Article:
$$\begin{aligned} \Delta t_\mathrm {new} = 0.8\Delta t_\mathrm {old}\left( \frac{\delta _\mathrm {tol}}{\varepsilon }\right) ^{\frac{1}{5}}, \end{aligned}$$
where \(\delta _\mathrm {tol}=10^{-12}\) is the tolerance parameter used in the simulations and \(\varepsilon \) is the truncation error indicator computed in the last step of the algorithm.
The initial condition used in the simulations is the analytical solution (8) at the very small time \(\tau _0=10^{-4}\) which we use as an approximation of the \(\delta \)-function in the case of the simplified kernel. In the full kernel case, we use the following approximation of the \(\delta \)-function:
$$\begin{aligned} D(x,0)=\frac{1}{\varepsilon }\exp \left[ -\left( \frac{1-x}{\varepsilon }\right) ^2\right] , \end{aligned}$$
with \(\varepsilon =6\cdot 10^{-3}\).

The numerical solution is then advanced in time and reported. Spatial grids used during the simulations have to be very fine to obtain stable and meaningful results. The problem lies in the gain integral (32) where the arguments of \(\mathcal{K}\) and D are reciprocal. When we use the equally distributed fixed grid and try to compute the gain integral with z from the finite subset of grid-points, we get arguments for D from unequally distributed grid points due to x / z, i.e. a bad approximation of the gain integral as most of the values will be taken from the region close to 0. A substitution does not help here as it will just switch the reciprocal values from one term to the other. To overcome this problematic behaviour, the very fine grid is needed that has an inevitable effect on computational times. One possible solution is the adaptive mesh refinement together with a smart distribution of the grid-points – this type of approach is still investigated.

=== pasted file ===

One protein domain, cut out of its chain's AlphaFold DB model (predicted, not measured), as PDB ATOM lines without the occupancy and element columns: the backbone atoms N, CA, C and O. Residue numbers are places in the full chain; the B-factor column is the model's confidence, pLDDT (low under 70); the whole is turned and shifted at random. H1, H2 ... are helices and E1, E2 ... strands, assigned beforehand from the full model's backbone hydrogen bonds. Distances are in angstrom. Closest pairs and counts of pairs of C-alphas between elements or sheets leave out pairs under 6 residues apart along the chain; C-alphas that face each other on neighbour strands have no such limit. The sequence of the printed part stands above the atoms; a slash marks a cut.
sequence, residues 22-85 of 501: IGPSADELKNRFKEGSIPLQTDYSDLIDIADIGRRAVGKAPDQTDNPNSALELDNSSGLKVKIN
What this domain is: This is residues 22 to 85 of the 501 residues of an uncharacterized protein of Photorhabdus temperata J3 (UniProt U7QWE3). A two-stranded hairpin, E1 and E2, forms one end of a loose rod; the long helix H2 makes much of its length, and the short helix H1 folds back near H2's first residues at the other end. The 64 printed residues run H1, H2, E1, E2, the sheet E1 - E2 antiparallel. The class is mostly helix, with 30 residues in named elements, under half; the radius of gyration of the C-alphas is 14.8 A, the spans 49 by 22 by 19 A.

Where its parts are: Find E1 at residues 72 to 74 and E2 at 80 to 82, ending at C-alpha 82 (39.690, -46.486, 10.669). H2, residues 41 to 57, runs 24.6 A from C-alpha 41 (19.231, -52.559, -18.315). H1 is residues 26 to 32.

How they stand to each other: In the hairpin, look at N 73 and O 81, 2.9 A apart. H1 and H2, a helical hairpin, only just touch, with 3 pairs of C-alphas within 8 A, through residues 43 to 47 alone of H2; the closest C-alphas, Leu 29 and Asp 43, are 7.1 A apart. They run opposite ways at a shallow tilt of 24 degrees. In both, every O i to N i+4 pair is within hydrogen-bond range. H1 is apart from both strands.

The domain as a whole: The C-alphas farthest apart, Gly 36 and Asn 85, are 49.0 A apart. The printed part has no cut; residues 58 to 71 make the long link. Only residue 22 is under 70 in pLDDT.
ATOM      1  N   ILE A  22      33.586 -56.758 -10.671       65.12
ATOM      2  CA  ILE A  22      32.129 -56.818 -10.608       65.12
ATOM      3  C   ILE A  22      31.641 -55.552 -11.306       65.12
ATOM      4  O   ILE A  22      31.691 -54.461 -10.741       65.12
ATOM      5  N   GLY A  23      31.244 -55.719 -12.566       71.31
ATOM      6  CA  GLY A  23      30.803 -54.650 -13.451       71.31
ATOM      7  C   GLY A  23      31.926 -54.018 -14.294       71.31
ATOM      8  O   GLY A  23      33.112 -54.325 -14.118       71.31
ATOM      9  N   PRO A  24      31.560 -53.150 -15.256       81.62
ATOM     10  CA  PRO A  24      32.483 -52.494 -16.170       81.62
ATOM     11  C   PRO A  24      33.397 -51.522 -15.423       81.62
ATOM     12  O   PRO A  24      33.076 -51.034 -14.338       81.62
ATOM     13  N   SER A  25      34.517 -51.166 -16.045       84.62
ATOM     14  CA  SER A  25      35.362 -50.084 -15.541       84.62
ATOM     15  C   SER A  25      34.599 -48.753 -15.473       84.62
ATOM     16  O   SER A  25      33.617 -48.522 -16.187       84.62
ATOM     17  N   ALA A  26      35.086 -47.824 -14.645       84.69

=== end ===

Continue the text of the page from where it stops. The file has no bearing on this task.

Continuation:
6 Numerical results

Fig. 1

Comparisons of the x distributions from the Monte Carlo program MINCAS for the solution of Eq. (21) in the case of the simplified z-kernel function with the differential method results and the analytical formula of Eq. (8), for the evolution time values: \(t = 0.1,\,1,\,2\,,4\,\)fm

We have implemented the MCMC algorithms described in Sect. 4 in the C-language program called MINCAS (the acronym for Medium-INduced CAScades) as two independent MC generators. First, we performed numerical tests of the algorithm for the solution of Eq. (21) by comparing it with the analytical formula of Eq. (8) and with the numerical differential method described in Sect. 5 for the case of the simplified z-kernel function, i.e. with \(f(z) = 1\).

In our numerical calculations presented below we have used the following input parameters values:
$$\begin{aligned}&x_\mathrm{min} = 10^{-4}, \quad \epsilon = 10^{-4} , \end{aligned}$$
$$\begin{aligned}&q_\mathrm{min} = 0.1 \,\mathrm{GeV}, \nonumber \\&\quad m_D = 0.993 \,\mathrm{GeV}, \qquad \sigma _{\mathbf {k}_0} = 0.1 \,\mathrm{GeV}, \end{aligned}$$
$$\begin{aligned}&N_c = 3, \quad {\bar{\alpha }} = 0.3, \end{aligned}$$
$$\begin{aligned}&E = 100\,\mathrm{GeV}, \quad n = 0.243 \,\mathrm{GeV}^{3}, \nonumber \\&\quad \hat{q} = 1 \,\mathrm{GeV^2/fm}\, . \end{aligned}$$
The results for the evolution time values: \(t = 0.1\), 1, 2 and \(4\,\)fm are presented in Fig. 1. We can see a very good agreement between the three solutions: by the MCMC algorithm of MINCAS, by the analytical formula (8) obtained in [39] and by the differential method described in Sect. 5. The resulting distributions feature the turbulent behaviour, i.e. the energy is transported from the large-x region to the low-x region without accumulating in the intermediate values of x.
Fig. 2

Comparisons of the x distributions from the Monte Carlo program MINCAS for the solution of Eq. (21) in the case of the exact z-kernel function with the differential method results and the analytical formula of Eq. (8), for the evolution time values: \(t = 0.1,\,1,\,2\,,4\,\)fm

In Fig. 2 we show similar results as above, but for the exact z-kernel function as given in Eq. (2). The agreement between MINCAS and the differential method is similar as in Fig. 1 which confirms that our numerical solutions of Eq. (7) are also correct for the exact z-kernel. Of course, now the analytical solution is away from both of them because it works only for the simplified z-kernel – it is shown only for reference. One can see that the x distribution for the exact z-kernel differs considerably from the one for the simplified z-kernel, particularly in the region of the intermediate x values – the turbulent behaviour of the exact solution is stronger than of the approximate one.

Then, we performed tests of the MCMC algorithm for the for the x and \(\mathbf {k}\) evolution of Eq. (19) implemented in MINCAS.
Fig. 3

Comparisons of the inclusive x distributions from the Monte Carlo program MINCAS for the x and \(\mathbf {k}\) evolution of Eq. (19) with the x-only evolution of Eq. (21), for the evolution time values: \(t = 0.1\), 1, 2 and \(4\,\)fm